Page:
Three “international businessmen” claim they were defamed by certain statements contained in one of the reports comprising the “Trump Dossier.” The one-count defamation complaint against persons involved in the dossier’s creation alleges one (out of 17) reports in the dossier made false and defamatory statements about the plaintiffs. The defendants respond to the complaint by filing an anti-SLAPP special motion to dismiss.
If this sounds familiar, you are not experiencing déjà vu. The same three plaintiffs sued Fusion GPS and Glenn Simpson, who allegedly retained Christopher Steele to research any Russian connections to Donald Trump, in DC federal court last year. In that suit, which remains pending before Judge Leon, Fusion and Simpson have filed an anti-SLAPP special motion to dismiss (see prior blog entries on the federal court suit here and here).
In April, the same three plaintiffs sued Christopher Steele and Orbis Business Intelligence Ltd. in DC Superior Court. The Superior Court complaint mirrors the federal court complaint, alleging that certain statements and the headline in CIR 112 (the only report that mentions plaintiffs) are false and defamatory because they suggest plaintiffs and Alfa Group “cooperated in the alleged Kremlin-orchestrated campaign to interfere in the 2016 U.S. presidential campaign”; that Alfa Group is close to Putin and two of the plaintiffs have been giving him informal advice; and that a former Alfa Group employee gave Putin cash in the 1990’s and is now high up in the Putin administration, where he can facilitate communications between the plaintiffs and Putin.
Orbis and Steele filed an anti-SLAPP special motion to dismiss. In it, they argued the suit arose from an act in furtherance of the right of advocacy on issues of public interest because the complaint alleged the dossier was “published to a worldwide public” “to be used in connection with the election of the President of the United States.” Orbis and Steele argue CIR 112 reports on the “commercial and political relationship between Russian oligarchs and the Russian government,” which they argue is an issue of “incontrovertible public interest.”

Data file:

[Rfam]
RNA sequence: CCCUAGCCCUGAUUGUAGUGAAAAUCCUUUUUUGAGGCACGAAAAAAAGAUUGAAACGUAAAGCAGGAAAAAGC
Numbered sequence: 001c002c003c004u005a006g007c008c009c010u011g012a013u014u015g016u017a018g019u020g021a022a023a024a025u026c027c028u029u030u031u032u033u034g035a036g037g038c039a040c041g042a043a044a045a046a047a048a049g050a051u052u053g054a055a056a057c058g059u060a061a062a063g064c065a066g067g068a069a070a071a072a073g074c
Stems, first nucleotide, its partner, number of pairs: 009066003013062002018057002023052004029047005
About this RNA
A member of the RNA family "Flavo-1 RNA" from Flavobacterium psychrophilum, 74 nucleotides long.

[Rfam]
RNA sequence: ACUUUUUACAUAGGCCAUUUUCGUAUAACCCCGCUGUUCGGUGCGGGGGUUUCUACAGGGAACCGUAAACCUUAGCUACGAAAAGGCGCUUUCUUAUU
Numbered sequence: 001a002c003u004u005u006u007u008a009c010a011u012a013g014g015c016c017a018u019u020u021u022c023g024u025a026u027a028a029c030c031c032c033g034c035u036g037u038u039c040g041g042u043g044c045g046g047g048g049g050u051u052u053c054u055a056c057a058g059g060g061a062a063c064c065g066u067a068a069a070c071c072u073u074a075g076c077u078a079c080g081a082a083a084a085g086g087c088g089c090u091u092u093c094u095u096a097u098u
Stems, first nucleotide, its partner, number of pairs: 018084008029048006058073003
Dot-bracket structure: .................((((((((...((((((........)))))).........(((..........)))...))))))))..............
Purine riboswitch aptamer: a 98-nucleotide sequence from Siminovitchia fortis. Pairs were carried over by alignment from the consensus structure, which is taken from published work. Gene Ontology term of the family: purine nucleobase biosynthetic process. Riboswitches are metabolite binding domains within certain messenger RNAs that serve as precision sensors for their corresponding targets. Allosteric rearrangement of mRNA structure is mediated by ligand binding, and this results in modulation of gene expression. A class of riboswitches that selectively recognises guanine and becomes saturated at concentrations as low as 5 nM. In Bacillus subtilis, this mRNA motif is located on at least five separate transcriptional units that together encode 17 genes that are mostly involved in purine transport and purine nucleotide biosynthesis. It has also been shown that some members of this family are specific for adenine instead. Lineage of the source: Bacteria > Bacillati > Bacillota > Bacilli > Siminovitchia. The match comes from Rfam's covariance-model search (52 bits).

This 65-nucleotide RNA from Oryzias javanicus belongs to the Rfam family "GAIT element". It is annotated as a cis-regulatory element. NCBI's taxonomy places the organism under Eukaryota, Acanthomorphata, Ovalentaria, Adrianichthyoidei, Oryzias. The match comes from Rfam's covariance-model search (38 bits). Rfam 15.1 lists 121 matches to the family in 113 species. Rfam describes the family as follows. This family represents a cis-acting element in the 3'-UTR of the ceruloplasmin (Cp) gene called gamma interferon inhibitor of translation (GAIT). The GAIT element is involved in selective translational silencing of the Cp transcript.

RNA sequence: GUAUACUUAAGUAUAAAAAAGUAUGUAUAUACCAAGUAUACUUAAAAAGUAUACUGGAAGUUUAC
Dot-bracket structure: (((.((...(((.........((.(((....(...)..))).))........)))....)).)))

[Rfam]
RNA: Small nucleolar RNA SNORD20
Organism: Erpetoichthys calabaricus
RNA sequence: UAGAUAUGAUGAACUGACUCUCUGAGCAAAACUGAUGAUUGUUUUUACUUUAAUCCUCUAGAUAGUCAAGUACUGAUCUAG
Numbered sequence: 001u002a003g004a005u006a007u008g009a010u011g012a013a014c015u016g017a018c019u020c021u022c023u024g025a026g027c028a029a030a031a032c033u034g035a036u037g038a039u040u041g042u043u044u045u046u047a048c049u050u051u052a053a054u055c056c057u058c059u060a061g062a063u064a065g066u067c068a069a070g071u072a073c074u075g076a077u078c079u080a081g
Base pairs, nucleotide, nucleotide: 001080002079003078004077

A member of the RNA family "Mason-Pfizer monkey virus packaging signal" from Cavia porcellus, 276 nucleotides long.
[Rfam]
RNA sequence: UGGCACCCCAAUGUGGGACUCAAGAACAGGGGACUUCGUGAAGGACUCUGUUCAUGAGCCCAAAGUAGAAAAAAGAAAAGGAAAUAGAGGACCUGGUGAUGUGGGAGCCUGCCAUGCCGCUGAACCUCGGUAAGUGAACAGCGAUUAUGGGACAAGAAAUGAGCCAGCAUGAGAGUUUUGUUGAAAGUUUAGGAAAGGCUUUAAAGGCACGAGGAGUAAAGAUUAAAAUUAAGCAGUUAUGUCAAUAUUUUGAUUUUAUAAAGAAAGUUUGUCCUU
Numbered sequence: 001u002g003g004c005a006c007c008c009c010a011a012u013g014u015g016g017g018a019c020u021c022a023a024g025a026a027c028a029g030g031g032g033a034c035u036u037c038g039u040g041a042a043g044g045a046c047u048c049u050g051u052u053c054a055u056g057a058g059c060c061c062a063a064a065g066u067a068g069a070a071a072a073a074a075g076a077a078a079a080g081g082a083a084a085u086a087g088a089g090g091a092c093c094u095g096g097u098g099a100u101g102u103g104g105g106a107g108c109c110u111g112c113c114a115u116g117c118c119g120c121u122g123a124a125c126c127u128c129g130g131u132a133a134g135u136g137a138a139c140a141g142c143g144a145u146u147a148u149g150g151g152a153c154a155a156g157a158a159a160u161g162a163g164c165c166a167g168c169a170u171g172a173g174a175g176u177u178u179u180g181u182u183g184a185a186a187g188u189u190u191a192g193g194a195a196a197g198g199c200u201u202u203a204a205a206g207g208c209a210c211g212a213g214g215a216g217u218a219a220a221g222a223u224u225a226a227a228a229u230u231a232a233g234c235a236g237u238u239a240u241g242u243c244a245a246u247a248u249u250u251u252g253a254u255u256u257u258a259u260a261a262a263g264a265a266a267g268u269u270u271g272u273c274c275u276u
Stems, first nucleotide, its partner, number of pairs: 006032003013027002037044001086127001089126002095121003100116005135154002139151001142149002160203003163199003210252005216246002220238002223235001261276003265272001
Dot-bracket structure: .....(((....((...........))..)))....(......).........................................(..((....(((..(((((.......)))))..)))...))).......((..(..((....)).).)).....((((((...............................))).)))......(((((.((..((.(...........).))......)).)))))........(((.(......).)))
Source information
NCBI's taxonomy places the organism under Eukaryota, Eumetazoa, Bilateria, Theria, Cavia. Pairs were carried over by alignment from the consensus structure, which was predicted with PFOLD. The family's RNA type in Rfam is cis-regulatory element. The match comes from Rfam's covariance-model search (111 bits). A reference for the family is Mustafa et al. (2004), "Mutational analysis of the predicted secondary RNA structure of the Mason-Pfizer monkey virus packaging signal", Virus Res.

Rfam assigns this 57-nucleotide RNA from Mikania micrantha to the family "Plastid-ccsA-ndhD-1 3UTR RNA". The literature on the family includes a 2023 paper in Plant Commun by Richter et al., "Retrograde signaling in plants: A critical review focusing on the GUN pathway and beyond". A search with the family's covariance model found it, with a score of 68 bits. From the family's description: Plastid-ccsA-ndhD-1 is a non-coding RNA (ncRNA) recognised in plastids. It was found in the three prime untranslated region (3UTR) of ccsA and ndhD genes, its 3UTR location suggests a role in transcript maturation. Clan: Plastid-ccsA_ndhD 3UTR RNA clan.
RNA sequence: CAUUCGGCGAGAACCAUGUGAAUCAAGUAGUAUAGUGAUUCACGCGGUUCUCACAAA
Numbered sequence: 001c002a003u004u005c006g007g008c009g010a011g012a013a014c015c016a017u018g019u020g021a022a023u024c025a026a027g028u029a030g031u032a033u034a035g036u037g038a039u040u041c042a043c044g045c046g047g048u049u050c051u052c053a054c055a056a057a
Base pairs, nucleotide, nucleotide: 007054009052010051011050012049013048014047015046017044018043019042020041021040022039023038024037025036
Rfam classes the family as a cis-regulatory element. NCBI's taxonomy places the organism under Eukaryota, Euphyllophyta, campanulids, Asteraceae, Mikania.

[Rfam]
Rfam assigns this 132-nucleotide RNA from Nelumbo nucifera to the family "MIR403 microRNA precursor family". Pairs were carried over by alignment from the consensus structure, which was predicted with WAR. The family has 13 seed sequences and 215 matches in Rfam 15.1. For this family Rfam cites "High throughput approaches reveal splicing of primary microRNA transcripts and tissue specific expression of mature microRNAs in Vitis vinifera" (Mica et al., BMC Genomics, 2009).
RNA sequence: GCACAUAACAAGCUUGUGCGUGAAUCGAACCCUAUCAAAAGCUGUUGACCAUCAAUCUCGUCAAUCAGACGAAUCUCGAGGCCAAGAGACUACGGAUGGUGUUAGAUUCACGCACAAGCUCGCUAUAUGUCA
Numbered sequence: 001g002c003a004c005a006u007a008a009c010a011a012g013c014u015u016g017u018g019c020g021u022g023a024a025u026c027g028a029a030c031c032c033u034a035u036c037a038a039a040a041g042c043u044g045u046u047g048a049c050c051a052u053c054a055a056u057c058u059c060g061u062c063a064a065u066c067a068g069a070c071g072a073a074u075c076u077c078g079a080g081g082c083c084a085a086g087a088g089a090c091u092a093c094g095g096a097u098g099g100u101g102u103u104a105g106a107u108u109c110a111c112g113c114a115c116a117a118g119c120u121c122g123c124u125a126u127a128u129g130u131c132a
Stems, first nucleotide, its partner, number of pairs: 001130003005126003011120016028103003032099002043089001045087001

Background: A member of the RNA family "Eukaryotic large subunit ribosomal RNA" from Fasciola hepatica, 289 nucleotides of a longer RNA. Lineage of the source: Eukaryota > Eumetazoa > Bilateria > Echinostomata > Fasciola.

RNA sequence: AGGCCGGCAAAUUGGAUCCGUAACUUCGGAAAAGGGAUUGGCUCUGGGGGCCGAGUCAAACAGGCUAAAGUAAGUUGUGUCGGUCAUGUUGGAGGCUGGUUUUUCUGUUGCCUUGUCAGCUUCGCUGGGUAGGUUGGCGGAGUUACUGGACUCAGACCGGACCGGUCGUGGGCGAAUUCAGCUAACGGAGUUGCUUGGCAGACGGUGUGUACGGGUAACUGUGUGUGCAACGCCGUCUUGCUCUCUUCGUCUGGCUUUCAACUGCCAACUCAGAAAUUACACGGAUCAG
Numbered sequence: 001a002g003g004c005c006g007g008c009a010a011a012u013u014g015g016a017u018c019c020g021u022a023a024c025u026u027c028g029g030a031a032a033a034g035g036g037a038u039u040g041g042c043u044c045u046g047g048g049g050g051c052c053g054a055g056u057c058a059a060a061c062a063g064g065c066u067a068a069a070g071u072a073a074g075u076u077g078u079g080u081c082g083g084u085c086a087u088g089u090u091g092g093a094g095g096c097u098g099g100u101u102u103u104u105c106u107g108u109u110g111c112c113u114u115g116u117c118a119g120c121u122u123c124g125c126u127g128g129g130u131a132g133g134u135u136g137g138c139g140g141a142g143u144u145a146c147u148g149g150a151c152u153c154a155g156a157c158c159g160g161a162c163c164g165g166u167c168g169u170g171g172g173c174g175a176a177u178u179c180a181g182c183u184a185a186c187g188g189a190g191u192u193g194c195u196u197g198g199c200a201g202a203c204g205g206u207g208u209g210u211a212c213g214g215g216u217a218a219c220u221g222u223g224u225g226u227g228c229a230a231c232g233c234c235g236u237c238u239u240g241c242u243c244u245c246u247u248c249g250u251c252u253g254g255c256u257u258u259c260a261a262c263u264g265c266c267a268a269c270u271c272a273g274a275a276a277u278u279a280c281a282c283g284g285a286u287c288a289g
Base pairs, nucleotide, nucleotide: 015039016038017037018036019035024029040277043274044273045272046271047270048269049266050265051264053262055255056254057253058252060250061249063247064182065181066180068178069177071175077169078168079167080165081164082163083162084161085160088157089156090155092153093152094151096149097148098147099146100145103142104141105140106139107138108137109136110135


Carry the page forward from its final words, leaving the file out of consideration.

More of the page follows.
Orbis and Steele argue the plaintiffs cannot show they are likely to prevail on the merits because, among other reasons, they are limited purpose public figures who cannot show the challenged statements were made with actual malice. The brief argues that, while the complaint appears to fault Steele’s reliance on unnamed sources and the fact CIR 112 was unverified, neither of these arguments is sufficient to show actual malice.
Plaintiffs’ opposition brief argued the Superior Court should deny defendants’ special motion to dismiss for multiple reasons. First, plaintiffs argued defendants could not invoke the DC anti-SLAPP statute because they are “non-resident foreigners who have not demonstrated deep ties to the United States.” Plaintiffs argue that, while the Superior Court can exercise personal jurisdiction over the defendants, the threshold for gaining rights protected by the First Amendment is higher, and has not been satisfied here. Plaintiffs highlight that, in 2014, a Louisiana federal court denied an anti-SLAPP motion filed by a British defendant on the basis that, as a non-resident alien, he was not entitled to free speech rights under either the United States or Louisiana constitution.
Second, plaintiffs argue that, even if defendants could simply rely upon the allegations in the complaint, it does not show defendants engaged in the expression of views on issues of public interest. Next, plaintiffs argue the DC anti-SLAPP statute was not intended to protect defendants because defendants are not engaging in “grassroots activism” and are not “District residents or average Americans being ‘sued into silence.’” Finally, plaintiffs argue they are likely to succeed on the merits of their single-count defamation claim because they have satisfied all of the elements of the claim. On the actual malice argument upon which defendants focused, plaintiffs argue they are not limited purpose public figures and, in any event, have either adduced sufficient evidence of actual malice, or could do if allowed limited discovery.
The Orbis/Steele reply brief brilliantly dissects and guts the arguments made by the plaintiffs, arguing:
- “[t]he Court’s adherence to the First Amendment in this civil defamation case is neither optional nor dependent on the Defendants’ citizenship”;
- “nothing in the Act restricts its application to D.C. residents”;
- the plaintiffs’ claim that the suit does not arise from an act in furtherance of the right of advocacy on issues of public interest defies “the plain language and policy of the Act”;
- plaintiffs “cannot distance themselves from the litany of sustained publicity that they have sought and garnered” “that address their relationship with the Russian government and Putin in particular,” making them at least limited-purpose public figures; and
- plaintiffs failed to show any evidence of actual malice, let alone the clear and convincing evidence required by law.
Finally, with respect to plaintiffs’ plea for discovery, the reply brief tersely states “research has uncovered no case in any District of Columbia court where a defamation plaintiff was granted limited discovery under the Anti-SLAPP Act when faced with a special motion to dismiss. Plaintiffs do not deserve to be the first.”